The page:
# Thread: Subtracting Hugh Hex Numbers

1. ## Subtracting Hugh Hex Numbers

Hey, I'm looking for a function in JavaScript that can subtract some Hugh Hexadecimal Numbers from each-other and return a correct result in Hexadecimal, and not decimal nor scientific notation.

For example "DA39A3EE5E6B4B0D3255BFEF95601890AFD80709"
minus "EFF0ED0F90E"
That's the kind of function I'm looking for.

Just to get your brains started, here's some subtraction work in Hex:
Code:
```			EF9CD4
-	7EB9A3

70E331```
anybody?

2. Here ya go.

Code:
```<script type="text/javascript"><!--
Number.prototype.numToHex = function(){
return this.toString(16).toUpperCase();
}

String.prototype.hexToNum = function(){
return parseInt(this, 16);
}

var hex1 = "EF9CD4".hexToNum();
var hex2 = "7EB9A3".hexToNum();
var hexResult = (hex1-hex2).numToHex();

//--></script>```

3. Scientific Notation pops-out and thus our answer is rounded... The soul-purpose of this function needs to be to subtract hugh numbers from each other.
I was hoping that I wouldn't need to re-invent the wheel...
Code:
```<script type="text/javascript"><!--
Number.prototype.numToHex = function(){
return this.toString(16).toUpperCase();
}

String.prototype.hexToNum = function(){
return parseInt(this, 16);
}

var hex1 = "DA39A3EE5E6B4B0D3255BFEF95601890AFD80709".hexToNum();
var hex2 = "1".hexToNum();
var hexResult = (hex1-hex2).numToHex();
</script>```
Last edited by Ultimater; 04-05-2005 at 01:38 AM.

4. I think JavaScript has a mathematical limit on how much it can calculate at once. In other words, you've hit a brick wall. Maybe someone else knows more about JavaScript and its limitations...

5. Ok, I was just checking that the "wheel" wasn't already invented. Of coarse I could figure this out in a different language, but JavaScript makes "everything" much more convenient.
Other than the fact that JS doesn't have a big numbers module, like PERL does, I will just need to be the first to make one.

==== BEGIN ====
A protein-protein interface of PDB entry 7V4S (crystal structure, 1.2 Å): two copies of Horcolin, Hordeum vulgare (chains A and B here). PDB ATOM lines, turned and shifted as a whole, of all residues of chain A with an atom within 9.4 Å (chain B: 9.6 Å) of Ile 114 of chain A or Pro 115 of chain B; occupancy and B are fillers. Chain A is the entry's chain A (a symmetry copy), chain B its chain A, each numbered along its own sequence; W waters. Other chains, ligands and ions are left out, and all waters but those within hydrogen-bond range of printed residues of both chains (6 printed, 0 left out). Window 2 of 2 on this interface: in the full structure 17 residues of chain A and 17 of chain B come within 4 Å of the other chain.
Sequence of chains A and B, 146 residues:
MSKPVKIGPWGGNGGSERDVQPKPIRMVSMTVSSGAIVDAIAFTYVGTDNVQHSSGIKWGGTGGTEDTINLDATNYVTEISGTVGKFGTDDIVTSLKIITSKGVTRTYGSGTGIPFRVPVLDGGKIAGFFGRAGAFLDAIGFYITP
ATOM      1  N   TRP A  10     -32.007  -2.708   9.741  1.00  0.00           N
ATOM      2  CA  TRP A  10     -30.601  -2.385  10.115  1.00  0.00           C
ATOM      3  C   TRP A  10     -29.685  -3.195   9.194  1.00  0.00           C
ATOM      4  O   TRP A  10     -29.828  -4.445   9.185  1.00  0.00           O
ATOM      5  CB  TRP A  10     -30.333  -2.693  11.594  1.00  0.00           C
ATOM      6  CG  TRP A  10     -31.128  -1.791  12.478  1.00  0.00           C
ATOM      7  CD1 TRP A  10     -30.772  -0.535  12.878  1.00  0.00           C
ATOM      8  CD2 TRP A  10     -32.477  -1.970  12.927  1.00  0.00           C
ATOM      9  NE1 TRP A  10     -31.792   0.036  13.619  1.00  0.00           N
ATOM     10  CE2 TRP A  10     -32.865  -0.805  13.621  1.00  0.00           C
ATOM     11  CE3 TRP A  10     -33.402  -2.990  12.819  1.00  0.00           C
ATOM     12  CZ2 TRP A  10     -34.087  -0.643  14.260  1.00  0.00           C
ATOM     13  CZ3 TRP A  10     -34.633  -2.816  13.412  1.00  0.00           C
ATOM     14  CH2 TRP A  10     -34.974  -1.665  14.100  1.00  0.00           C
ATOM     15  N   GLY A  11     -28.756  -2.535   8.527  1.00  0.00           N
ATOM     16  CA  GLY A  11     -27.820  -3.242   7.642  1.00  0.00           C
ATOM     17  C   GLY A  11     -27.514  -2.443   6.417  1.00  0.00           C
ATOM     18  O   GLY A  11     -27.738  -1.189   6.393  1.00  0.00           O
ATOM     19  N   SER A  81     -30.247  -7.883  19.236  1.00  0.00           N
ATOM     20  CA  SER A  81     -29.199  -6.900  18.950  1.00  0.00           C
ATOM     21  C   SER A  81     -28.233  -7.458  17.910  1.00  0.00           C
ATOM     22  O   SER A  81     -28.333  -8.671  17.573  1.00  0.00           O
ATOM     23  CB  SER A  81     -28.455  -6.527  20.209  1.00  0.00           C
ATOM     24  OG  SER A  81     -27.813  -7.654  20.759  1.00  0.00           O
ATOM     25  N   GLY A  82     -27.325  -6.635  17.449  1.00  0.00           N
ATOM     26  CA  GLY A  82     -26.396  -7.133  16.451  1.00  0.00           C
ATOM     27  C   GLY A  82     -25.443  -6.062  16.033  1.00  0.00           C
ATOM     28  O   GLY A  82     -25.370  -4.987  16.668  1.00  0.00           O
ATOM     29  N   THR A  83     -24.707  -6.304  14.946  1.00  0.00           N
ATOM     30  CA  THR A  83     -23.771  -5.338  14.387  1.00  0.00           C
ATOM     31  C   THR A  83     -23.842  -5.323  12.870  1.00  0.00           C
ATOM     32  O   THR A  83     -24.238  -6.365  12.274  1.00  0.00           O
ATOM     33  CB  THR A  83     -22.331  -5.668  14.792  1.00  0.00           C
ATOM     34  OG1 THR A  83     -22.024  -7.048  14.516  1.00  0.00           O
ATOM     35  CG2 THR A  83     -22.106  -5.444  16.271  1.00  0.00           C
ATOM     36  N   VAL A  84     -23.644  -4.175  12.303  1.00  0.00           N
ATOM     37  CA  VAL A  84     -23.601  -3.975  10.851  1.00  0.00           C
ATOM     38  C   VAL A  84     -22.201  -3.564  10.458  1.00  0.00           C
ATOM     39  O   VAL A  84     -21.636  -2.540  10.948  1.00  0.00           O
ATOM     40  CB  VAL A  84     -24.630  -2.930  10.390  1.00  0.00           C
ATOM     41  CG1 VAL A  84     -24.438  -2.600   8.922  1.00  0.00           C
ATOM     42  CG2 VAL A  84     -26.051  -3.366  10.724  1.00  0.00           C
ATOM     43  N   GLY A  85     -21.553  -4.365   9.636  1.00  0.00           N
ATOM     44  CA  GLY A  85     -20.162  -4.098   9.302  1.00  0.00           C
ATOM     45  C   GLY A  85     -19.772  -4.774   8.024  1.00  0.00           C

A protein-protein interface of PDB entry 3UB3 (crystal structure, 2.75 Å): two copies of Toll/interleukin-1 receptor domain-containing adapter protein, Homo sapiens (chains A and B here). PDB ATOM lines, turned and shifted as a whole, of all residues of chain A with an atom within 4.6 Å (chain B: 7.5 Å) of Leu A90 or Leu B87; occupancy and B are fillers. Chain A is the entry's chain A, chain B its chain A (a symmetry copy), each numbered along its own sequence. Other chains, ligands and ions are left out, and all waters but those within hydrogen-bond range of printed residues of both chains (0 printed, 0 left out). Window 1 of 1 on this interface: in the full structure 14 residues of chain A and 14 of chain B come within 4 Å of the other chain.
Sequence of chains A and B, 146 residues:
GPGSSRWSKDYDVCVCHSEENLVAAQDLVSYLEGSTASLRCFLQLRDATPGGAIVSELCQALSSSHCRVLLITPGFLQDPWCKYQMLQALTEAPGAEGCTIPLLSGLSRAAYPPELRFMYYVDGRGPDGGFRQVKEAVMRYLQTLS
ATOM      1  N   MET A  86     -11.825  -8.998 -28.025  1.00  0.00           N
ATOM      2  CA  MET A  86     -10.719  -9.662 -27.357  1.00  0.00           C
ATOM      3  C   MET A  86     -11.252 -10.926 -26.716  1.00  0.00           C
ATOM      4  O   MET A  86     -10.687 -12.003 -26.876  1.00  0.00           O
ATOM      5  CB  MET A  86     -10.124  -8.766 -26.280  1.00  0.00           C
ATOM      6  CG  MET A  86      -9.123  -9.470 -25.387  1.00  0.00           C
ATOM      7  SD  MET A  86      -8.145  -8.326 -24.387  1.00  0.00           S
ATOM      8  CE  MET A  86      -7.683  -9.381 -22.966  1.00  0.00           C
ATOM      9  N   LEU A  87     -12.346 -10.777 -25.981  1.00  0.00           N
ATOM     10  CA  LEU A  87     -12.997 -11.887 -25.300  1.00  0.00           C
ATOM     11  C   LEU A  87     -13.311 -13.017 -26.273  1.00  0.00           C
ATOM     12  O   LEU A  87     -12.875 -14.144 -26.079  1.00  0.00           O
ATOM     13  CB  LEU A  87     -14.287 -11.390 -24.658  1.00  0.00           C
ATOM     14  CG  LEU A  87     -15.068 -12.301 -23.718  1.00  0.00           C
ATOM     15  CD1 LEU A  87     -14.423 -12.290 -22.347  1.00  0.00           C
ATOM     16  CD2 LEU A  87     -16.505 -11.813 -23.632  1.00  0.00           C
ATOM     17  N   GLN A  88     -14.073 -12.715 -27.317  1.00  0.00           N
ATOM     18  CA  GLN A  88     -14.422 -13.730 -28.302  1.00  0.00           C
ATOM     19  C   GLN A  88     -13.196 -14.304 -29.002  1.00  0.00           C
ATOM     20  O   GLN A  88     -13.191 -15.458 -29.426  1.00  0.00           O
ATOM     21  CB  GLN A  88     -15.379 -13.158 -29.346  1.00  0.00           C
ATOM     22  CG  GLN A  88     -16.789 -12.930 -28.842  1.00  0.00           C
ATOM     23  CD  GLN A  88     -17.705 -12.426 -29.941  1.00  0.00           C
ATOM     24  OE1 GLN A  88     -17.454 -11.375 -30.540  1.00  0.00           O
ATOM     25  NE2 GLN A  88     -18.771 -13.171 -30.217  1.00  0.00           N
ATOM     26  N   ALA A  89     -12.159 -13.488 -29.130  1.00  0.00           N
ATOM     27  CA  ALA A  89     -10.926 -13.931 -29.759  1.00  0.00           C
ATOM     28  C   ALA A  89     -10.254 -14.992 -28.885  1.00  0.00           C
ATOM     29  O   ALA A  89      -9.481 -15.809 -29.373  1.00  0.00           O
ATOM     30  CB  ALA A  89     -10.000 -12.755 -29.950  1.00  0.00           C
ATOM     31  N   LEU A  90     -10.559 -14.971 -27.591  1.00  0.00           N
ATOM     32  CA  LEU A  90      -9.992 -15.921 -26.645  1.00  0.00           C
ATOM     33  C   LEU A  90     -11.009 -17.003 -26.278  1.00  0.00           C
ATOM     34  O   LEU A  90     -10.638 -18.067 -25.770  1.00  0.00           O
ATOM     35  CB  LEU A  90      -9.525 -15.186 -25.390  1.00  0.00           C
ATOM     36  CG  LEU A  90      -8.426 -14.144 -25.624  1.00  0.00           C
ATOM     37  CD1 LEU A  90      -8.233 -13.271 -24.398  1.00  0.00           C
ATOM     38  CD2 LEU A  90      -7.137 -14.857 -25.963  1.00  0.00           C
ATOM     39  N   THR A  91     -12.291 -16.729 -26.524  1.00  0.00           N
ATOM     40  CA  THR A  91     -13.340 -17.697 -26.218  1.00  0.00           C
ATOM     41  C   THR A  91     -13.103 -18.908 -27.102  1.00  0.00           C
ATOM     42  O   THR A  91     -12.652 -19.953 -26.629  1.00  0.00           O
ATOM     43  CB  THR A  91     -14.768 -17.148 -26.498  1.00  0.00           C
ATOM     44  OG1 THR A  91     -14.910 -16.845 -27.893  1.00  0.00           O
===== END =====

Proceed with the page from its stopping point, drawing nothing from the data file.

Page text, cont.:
6. Registered User
Join Date
Mar 2003
Posts
575
I think I see how to do it.

Why limit it to hex? Why not make a function that takes three arguments: the first number, the second number, and the base? (So you can use it with any base.)

If I were you, I would look at the strings, character by character (starting from the right), turn the characters into their numeric values, put the numeric values as digits into arrays, and then to subtract them, I would use the method you learned in second grade. I would also check for errors (invalid digits). Also, I would accept both lowercase and capital letters for hex.

What do you do if the answer comes out negative?

7. If it's negitive, just simply switch arguments[1] with arguments[0] and set the varible NegitiveNumber equal to true then the function knows to return a negitive number.

8. I made this arbitrary-precision integer library a while ago.

It is able to perform addition, subtraction, multiplication, division, and modulus on silly huge numbers (no non-integer math, sorry) in base 10 (no other bases either, sorry). There's also a FME function in there since I was playing with this to do RSA-style encryption (not really worthwhile in JS, but fun nonetheless)

Algorithmically it's pretty simple-minded; it basically performs the operations like you would do them on paper. It is also quite possible there are bugs in the code.

Maybe I'll try adding base-conversion and non-integer capabilities to it some time.

I was only expecting it to subtract and maybe, as a bonus, add.
However, it can only handle base-10....
Hmm...
Good Job though

10. so to handle other bases, you just have to make it convert everything to base 10, then convert back

11. That's when it gets turned into Scientic Notation...

12. here are some functions for base conversion. I haven't thoroughly tested them though, they probably need some work:
Code:
```//convert num (base up to 16) to base 10
function toBase10(num, from) {
var place="1";
var result="0";
for(var i=num.length-1; i>=0; i--) {
var cur=String(num.charAt(i));
if(cur=="f") cur="15";
if(cur=="e") cur="14";
if(cur=="d") cur="13";
if(cur=="c") cur="12";
if(cur=="b") cur="11";
if(cur=="a") cur="10";
place=place.mul(from);
}
return result;
}
//convert num (base 10) to bases up to 16
function toBase(num, to) {
var n=num;
var result="";
while(compare(n, "0")>0) {
var r=n.mod(to);
if(r=="10") r="a";
if(r=="11") r="b";
if(r=="12") r="c";
if(r=="13") r="d";
if(r=="14") r="e";
if(r=="15") r="f";
n=n.div(to);
result=r+""+result;
}
return result;
}```

13. I can top those:
HTML Code:
```<SCRIPT LANGUAGE="JavaScript" TYPE="text/javascript">
String.prototype.BaseToBase=function(){
return parseInt(this,arguments[0]).toString(arguments[1])
}
</SCRIPT>```

14. Won't that lose precision with really big numbers?

15. Hey, you're right! It turned the big numbers into Scientic Notation...
So if we combine your two posts together, we can add big Hex numbers together and still recieve a result in Hex!
Nice!